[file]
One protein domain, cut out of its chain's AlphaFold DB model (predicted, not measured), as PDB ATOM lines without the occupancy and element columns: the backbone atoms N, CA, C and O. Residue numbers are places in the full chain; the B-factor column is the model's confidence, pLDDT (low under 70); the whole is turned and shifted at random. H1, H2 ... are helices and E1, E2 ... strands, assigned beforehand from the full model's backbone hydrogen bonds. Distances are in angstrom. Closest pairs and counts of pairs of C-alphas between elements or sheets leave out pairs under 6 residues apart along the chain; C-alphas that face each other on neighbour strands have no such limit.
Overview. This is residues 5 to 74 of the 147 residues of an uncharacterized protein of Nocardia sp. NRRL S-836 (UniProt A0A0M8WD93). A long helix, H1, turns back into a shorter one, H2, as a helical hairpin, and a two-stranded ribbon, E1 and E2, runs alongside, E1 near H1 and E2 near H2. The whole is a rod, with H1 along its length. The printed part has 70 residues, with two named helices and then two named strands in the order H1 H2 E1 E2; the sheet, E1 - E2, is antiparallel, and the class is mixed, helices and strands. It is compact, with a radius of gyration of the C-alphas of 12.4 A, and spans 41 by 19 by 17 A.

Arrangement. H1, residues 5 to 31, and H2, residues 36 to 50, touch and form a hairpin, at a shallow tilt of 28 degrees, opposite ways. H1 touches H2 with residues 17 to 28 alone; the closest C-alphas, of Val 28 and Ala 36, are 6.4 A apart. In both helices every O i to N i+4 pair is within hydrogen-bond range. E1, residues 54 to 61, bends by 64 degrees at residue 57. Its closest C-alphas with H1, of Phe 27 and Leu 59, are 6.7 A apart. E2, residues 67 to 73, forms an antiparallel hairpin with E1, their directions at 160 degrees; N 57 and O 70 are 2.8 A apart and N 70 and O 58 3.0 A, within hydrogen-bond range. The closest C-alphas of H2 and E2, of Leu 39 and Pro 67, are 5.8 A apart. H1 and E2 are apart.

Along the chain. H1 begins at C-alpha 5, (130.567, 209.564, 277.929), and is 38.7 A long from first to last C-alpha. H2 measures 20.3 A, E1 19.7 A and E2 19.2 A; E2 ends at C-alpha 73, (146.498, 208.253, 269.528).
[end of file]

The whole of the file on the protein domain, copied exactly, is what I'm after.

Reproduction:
One protein domain, cut out of its chain's AlphaFold DB model (predicted, not measured), as PDB ATOM lines without the occupancy and element columns: the backbone atoms N, CA, C and O. Residue numbers are places in the full chain; the B-factor column is the model's confidence, pLDDT (low under 70); the whole is turned and shifted at random. H1, H2 ... are helices and E1, E2 ... strands, assigned beforehand from the full model's backbone hydrogen bonds. Distances are in angstrom. Closest pairs and counts of pairs of C-alphas between elements or sheets leave out pairs under 6 residues apart along the chain; C-alphas that face each other on neighbour strands have no such limit.
Overview. This is residues 5 to 74 of the 147 residues of an uncharacterized protein of Nocardia sp. NRRL S-836 (UniProt A0A0M8WD93). A long helix, H1, turns back into a shorter one, H2, as a helical hairpin, and a two-stranded ribbon, E1 and E2, runs alongside, E1 near H1 and E2 near H2. The whole is a rod, with H1 along its length. The printed part has 70 residues, with two named helices and then two named strands in the order H1 H2 E1 E2; the sheet, E1 - E2, is antiparallel, and the class is mixed, helices and strands. It is compact, with a radius of gyration of the C-alphas of 12.4 A, and spans 41 by 19 by 17 A.

Arrangement. H1, residues 5 to 31, and H2, residues 36 to 50, touch and form a hairpin, at a shallow tilt of 28 degrees, opposite ways. H1 touches H2 with residues 17 to 28 alone; the closest C-alphas, of Val 28 and Ala 36, are 6.4 A apart. In both helices every O i to N i+4 pair is within hydrogen-bond range. E1, residues 54 to 61, bends by 64 degrees at residue 57. Its closest C-alphas with H1, of Phe 27 and Leu 59, are 6.7 A apart. E2, residues 67 to 73, forms an antiparallel hairpin with E1, their directions at 160 degrees; N 57 and O 70 are 2.8 A apart and N 70 and O 58 3.0 A, within hydrogen-bond range. The closest C-alphas of H2 and E2, of Leu 39 and Pro 67, are 5.8 A apart. H1 and E2 are apart.

Along the chain. H1 begins at C-alpha 5, (130.567, 209.564, 277.929), and is 38.7 A long from first to last C-alpha. H2 measures 20.3 A, E1 19.7 A and E2 19.2 A; E2 ends at C-alpha 73, (146.498, 208.253, 269.528).